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The Descendants of '76 Chapter, a member of the National Society Daughters of the American Revolution (NSDAR) is comprised of a group of dynamic and interesting women who share an interest in community service and a dedication to patriotism. Our membership history includes one of the first female aviators in the U.S., a space shuttle astronaut, a United States Ambassador, and many other women with significant professional and personal accomplishments. We are the 2nd largest chapter in DCDAR. We enthusiastically welcome new members who bring their energy and ideas to our chapter. We are a multi generational chapter and we look forward to hearing from prospective members and hope that you can join us for a meeting!
The Sarah St. Clair Chapter was organized on November 3, 1909. It was named in honor of Sarah St. Clair who was the great great grandmother of the man married to the founding regent. She was an American Revolutionary War patriot. On September 11, 1922, several members transferred to the Emily Nelson Chapter. The remaining members selected a new name, “Descendants of '76.”
Interesting Fact! On June 15, 1918, the chapter received into membership Julia Purcell Gray, a Real Daughter, whose father was a boyhood friend and neighbor of George Washington; he served under him in the American Revolution.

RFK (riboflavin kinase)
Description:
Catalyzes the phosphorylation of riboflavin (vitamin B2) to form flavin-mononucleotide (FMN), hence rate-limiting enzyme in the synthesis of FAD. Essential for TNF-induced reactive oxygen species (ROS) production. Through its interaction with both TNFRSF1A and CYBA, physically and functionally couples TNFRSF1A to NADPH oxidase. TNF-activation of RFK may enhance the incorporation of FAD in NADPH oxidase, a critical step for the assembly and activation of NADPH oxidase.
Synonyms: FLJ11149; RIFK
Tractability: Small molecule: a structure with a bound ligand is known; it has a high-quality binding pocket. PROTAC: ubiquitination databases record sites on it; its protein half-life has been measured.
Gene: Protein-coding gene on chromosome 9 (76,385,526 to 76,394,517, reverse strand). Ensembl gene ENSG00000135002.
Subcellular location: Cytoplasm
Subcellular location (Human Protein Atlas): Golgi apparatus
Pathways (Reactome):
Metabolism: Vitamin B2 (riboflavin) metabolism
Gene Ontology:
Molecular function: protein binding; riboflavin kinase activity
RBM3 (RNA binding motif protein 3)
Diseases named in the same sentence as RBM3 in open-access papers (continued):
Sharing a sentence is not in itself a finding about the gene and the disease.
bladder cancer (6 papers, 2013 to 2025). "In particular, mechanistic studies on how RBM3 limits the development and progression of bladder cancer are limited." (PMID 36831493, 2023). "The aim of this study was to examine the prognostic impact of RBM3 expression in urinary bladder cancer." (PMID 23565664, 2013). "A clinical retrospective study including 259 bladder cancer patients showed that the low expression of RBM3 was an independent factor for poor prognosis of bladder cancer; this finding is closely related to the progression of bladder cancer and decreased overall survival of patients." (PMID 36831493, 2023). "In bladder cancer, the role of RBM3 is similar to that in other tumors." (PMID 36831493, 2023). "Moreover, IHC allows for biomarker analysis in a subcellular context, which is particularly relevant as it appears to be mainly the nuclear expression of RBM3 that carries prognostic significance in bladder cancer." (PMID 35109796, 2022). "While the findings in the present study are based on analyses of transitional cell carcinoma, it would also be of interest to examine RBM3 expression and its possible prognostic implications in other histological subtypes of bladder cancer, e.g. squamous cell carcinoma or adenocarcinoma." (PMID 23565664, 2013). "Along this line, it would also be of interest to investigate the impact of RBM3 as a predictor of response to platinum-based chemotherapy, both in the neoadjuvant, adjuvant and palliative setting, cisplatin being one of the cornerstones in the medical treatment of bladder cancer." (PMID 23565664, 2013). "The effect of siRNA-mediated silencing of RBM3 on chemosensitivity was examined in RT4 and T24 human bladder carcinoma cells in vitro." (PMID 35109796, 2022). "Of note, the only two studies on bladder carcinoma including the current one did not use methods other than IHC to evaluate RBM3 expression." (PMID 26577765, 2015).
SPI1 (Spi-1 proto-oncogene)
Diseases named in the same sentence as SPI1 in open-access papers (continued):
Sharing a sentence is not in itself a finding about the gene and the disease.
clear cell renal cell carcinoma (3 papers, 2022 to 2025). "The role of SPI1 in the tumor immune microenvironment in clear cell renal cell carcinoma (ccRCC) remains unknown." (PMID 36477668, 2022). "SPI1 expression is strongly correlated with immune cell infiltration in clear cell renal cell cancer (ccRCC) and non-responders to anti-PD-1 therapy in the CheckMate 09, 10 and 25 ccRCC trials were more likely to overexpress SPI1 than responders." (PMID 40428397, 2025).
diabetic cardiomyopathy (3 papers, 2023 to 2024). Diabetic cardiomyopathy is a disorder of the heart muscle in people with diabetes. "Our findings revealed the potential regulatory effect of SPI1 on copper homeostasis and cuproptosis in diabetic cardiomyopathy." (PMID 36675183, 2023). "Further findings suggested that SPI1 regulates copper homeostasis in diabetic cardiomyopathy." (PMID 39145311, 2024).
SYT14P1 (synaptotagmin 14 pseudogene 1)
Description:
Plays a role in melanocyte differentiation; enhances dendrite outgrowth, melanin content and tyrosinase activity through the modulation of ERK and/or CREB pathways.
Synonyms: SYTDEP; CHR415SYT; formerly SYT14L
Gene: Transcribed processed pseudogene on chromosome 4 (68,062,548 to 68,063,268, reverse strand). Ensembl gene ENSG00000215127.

History of the Capitol Chapter
The Capitol Chapter, NSDAR was organized on March 18, 1916, and celebrated its 50th anniversary at a luncheon in March 1966. The Capitol Chapter disbanded in June 1982, and nineteen members of the Capitol Chapter joined the Descendants of '76 Chapter. Descendants of '76 Honorary Chapter Regent Cindy Hays then organized the Capitol Chapter with several Descendants of '76 chapter members in 2013.
Descendants of '76, NSDAR, learned some flower arranging skills and recognized Vietnam retirees and brightened the faces of other residents at the Armed Forces Retirement Home (AFRH) in November.
Chapter members made over 50 "Mug Arrangements" then distributed them to residents of the Armed Forces Retirement Home; this included visiting our own Edith Ellington, a 53 year DAR member and resident of the AFRH.
District of Columbia Boundary Stones
"The boundary stones are the oldest federal monuments. The Residence Act of July 16, 1790, as amended March 3, 1791, authorized President George Washington to select a 100-square-mile site for the national capital on the Potomac River between Alexandria, Virginia, and Williamsport, Maryland.
In 1915, the District of Columbia Chapter of the NSDAR, citing Woodward's work, "voluntarily assumed the responsibility of protecting the stones by erecting a tall iron fence around each one. For decades afterward, DAR members visited the stones periodically to perform routine maintenance. Despite care and attention, however, many of the stones fell on hard times during the mid 1900s. Several were repositioned, removed, lost, or buried during construction projects."*
The DCDAR is active is preserving and restoring these historic landmarks.